His first three selections were as both a kick and punt returner—which says a lot considering all the changes to kicks and punts these days. That said, the Bears may be taking Hester off kickoffs which is where he's been almost as dangerous.
"We have that versatility now," Bears coach Lovie Smith said. "We added another good player into the (kick-return) mix in Devin Thomas."
"This offseason, we’re still talking about the roles of different guys," Smith said. "First off, we want to get good players. Then we will put them in their perfect spots a little bit later."
Now the issue becomes the No. 2 receiver after Brandon Marshall. Hester has a few solid years at receiver and is responsible for an average of 513 yards on 38 catches per season since 2007.
His contributions at receivers have been much more than that of Devin Thomas or Eric Weems, but both of those players are actual receivers. Hester played more defense in college than offense, but his athleticism has allowed for a rather smooth transition to the position.
As for the 2012 season, Chicago must keep Hester as the primary double-duty return man as that's his skill set which gives the Bears their distinct advantage. Last season alone Hester accounted for 723 kickoff yards, the second-most in his career.
Offensively is where Chicago needs to utilize Thomas and Weems: as both would be excellent in displaying a four-wide set with Matt Forte or Michael Bush in the backfield.
Hester can occasionally act as a slot receiver but allowing him to focus on returning will enhance the Bears odds at winning the field position battle. Also, both Thomas and Weems didn't match Hester in terms of kickoff return production last season and are nowhere near as established returners.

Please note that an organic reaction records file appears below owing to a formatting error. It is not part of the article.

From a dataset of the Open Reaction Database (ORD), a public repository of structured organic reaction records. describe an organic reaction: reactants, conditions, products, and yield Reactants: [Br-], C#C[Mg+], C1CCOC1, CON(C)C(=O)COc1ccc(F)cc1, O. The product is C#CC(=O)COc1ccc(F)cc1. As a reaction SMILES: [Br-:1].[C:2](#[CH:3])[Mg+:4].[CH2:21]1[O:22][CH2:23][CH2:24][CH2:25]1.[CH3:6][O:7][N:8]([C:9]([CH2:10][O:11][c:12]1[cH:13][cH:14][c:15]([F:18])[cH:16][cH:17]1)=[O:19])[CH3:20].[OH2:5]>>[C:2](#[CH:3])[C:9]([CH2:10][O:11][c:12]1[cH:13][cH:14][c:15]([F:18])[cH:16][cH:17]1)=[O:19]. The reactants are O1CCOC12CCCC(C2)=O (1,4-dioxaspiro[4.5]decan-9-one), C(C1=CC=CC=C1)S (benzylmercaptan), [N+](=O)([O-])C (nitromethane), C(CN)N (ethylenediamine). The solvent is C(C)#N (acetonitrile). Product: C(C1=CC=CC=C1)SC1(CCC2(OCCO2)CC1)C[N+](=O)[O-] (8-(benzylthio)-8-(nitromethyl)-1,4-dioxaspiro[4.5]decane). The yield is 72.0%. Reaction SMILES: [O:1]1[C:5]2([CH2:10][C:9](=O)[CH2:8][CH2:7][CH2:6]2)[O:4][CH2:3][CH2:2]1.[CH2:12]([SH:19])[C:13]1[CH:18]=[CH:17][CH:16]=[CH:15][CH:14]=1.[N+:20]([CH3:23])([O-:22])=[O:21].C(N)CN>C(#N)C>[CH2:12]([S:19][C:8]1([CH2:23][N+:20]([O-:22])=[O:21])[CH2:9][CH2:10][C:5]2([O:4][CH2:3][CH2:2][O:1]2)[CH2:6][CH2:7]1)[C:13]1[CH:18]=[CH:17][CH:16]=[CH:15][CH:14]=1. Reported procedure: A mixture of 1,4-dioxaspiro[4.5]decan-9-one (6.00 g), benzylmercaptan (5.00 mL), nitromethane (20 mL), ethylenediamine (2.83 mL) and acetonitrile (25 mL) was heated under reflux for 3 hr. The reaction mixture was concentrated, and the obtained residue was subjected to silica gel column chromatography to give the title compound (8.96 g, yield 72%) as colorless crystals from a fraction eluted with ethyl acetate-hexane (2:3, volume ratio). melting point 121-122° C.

Hester's speed, ball-carrier vision and ability to setup blocks and explode through lanes is second-to-none in pro football. Right now he's the best and most complete return man in the game: so taking him away from his strengths only hurts Chicago that much more.
In a pass-happy division against teams like Green Bay and Detroit, Chicago has arguably the best advantage with Hester back deep. And utilizing him to the fullest on special teams provides the Bears' offense with the best chance to put up points on any given possession.
Perhaps the most important is after the defense allows a touchdown or field goal. Responding to an opponent's score with another score prevents any shift in momentum. Hester's presence will get the Bears excellent field position at the very least, which only makes life easier to their upgraded offense.
Last season Chicago averaged 22.1 points per game (ranked No. 17), which was just 0.8 tenths higher than Minnesota. The new offense will increase that average but it will turn out to be much, much higher with Hester immediately changing the field position on kickoffs.
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